Carnival Corporation (NYSE: CCL) cut its 2019 profit outlook on Thursday in response to President Trump’s ban on cruises to Cuba.
Carnival said the travel ban will trim up to USD 0.06 a share off its 2019 adjusted earnings. Higher expenses due to itinerary changes will shave off another USD 0.08 to USD 0.10, while lower net revenue yields, a key industry metric, will make an additional dent of USD 0.10 to USD 0.12. Carnival now expects full-year earnings to fall between USD 4.25 and USD 4.35 per share, down from its earlier forecast of USD 4.35 to USD 4.55.
"Over the past five years we have demonstrated our ability to overcome multiple headwinds and deliver strong operational improvement,” said President and Chief Executive Officer, Arnold Donald. “This year our growth has been hampered by a confluence of events, which we are focused on mitigating. Generating over USD 5 Billion of cash flow and with a robust business model, our business is strong, and we remain confident over time we will deliver double-digit earnings growth and growth in return on invested capital." Carnival delivered revenues of USD 4.8 Billion for the second quarter of 2019, up from USD 4.4 Billion a year earlier. Although customers spent more money onboard during the quarter, those gains were more than offset by increased fuel costs, the cruise line said. Carnival earned USD 0.66 a share for the period, down from USD 0.68 a year earlier.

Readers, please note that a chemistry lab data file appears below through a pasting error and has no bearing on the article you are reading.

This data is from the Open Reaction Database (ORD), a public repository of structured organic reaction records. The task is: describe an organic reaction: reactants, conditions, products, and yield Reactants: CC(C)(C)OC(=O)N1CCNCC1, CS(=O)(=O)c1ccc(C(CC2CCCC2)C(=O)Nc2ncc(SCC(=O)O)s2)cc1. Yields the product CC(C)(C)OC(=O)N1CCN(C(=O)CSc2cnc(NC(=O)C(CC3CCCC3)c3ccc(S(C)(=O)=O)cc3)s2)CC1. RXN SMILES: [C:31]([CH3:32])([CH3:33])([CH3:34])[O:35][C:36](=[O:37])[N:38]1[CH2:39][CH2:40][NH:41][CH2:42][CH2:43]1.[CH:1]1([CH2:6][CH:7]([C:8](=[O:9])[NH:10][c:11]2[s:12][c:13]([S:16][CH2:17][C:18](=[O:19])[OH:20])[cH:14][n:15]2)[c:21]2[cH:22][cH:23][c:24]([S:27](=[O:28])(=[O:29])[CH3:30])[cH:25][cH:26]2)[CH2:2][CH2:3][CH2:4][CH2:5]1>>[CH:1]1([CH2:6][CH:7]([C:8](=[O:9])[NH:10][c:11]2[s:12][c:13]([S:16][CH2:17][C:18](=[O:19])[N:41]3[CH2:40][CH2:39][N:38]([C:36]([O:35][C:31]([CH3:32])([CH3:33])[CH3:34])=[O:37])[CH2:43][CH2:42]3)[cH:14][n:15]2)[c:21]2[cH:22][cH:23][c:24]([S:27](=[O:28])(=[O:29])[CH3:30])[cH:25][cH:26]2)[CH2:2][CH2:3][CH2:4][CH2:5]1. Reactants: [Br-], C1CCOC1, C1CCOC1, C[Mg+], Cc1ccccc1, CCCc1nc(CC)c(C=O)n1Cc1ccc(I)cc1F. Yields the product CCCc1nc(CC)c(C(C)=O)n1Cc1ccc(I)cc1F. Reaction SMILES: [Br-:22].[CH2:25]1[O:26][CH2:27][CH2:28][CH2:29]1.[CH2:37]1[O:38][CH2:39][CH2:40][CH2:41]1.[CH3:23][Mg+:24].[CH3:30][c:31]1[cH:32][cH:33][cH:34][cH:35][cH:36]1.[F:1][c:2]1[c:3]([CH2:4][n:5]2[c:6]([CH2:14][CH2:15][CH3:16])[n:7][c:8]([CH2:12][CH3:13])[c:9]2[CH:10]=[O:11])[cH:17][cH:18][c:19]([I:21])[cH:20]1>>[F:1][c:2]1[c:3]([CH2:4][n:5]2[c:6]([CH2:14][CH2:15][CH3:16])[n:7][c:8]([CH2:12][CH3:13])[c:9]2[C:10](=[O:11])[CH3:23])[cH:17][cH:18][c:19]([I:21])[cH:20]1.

Shares of Carnival have lost nearly 4% this year versus competitors like Norwegian Cruise Line Holdings Ltd. (NYSE: NYLH), up 24%, and Royal Caribbean Cruises Ltd. (NYSE: RCL), up 22%.